• And Twitter founder Jack Dorsey (Jack Dorsey), his first tweet NFT bid for more than 2 million US dollars. Tesla founder Elon Musk also announced that he would make a song about NFT into an NFT for sale. Crypto artist Beeple quickly responded that he was willing to pay a high price of $69 million.

NFT generates income for artists, but the problem of infringement caused by it cannot be ignored

Then, under the hot "appearance", the crypto community also questioned NFT: What are people buying? After all, anyone can easily copy these NFT "crafts" (legal or illegal) as long as they can connect to the Internet and have a basic understanding of software knowledge. If you can print Jack Dorsey’s tweet directly or embed it on your website, why bother to "own" the tweet?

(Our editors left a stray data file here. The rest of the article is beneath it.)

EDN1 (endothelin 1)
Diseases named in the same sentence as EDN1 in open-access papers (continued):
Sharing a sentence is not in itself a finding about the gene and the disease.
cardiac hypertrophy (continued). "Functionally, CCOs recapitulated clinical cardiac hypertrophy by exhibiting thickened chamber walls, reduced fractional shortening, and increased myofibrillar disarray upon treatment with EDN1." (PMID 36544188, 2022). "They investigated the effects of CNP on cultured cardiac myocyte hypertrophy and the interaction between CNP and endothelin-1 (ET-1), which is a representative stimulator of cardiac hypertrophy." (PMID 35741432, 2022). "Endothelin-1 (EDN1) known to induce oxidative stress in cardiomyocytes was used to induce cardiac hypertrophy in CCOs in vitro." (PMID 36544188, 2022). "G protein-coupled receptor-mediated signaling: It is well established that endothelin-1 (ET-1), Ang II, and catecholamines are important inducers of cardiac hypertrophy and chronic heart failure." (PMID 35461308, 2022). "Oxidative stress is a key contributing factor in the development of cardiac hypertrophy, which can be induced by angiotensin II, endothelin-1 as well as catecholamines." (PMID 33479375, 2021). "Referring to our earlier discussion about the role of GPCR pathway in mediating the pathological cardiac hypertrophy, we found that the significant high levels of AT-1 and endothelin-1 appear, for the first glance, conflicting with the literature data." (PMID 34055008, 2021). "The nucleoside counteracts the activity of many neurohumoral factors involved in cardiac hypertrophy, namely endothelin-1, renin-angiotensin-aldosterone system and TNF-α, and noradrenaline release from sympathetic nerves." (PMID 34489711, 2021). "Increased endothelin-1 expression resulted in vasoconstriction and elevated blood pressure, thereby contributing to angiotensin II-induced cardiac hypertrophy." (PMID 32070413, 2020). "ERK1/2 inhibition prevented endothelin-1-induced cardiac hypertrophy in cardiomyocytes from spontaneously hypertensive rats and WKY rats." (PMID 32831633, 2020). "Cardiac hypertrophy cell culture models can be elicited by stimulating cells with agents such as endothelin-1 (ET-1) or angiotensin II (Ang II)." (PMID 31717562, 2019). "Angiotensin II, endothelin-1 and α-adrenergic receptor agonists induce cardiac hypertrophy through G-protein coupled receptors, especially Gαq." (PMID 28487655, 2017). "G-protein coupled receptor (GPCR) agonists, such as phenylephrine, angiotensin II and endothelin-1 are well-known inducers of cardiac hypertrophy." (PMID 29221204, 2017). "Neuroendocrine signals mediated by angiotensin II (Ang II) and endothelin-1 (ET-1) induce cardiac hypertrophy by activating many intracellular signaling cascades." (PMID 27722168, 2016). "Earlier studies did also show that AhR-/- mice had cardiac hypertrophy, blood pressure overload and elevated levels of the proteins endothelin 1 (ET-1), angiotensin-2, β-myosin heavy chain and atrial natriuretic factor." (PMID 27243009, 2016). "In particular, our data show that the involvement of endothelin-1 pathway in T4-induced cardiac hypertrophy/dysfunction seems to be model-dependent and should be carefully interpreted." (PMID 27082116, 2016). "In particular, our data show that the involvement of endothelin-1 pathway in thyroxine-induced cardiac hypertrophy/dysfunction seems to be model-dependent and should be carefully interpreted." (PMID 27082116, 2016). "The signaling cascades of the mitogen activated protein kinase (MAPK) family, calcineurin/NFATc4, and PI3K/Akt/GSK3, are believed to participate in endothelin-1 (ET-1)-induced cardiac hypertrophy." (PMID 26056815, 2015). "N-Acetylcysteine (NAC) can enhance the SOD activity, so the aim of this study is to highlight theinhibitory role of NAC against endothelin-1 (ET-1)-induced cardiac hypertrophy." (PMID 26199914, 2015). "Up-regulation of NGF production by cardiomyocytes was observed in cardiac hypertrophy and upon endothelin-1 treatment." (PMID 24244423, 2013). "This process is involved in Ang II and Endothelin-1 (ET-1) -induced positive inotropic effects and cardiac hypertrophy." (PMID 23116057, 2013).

NFT supporters may tell you that although the “art” they bought looks (or sounds) exactly the same as the copy on the Internet, they have a version with a unique ownership certificate (which can be regarded as a serial number) Or the original creator's signature), this certificate is "engraved" on the blockchain to create a tamper-proof transaction record and show the world who the owner of the work is. For NFT believers, this means that they have at least the "uniqueness" of one piece of work, and NFT owners also claim that their digital art is "authentic." In the past, an original painting signed by an artist might be worth millions of dollars, but now, in the digital world, this painting might be broken into "tens of thousands" and then pasted in college students' dormitories.

However, these NFT owners may be surprised to find that what they "own" is actually very limited.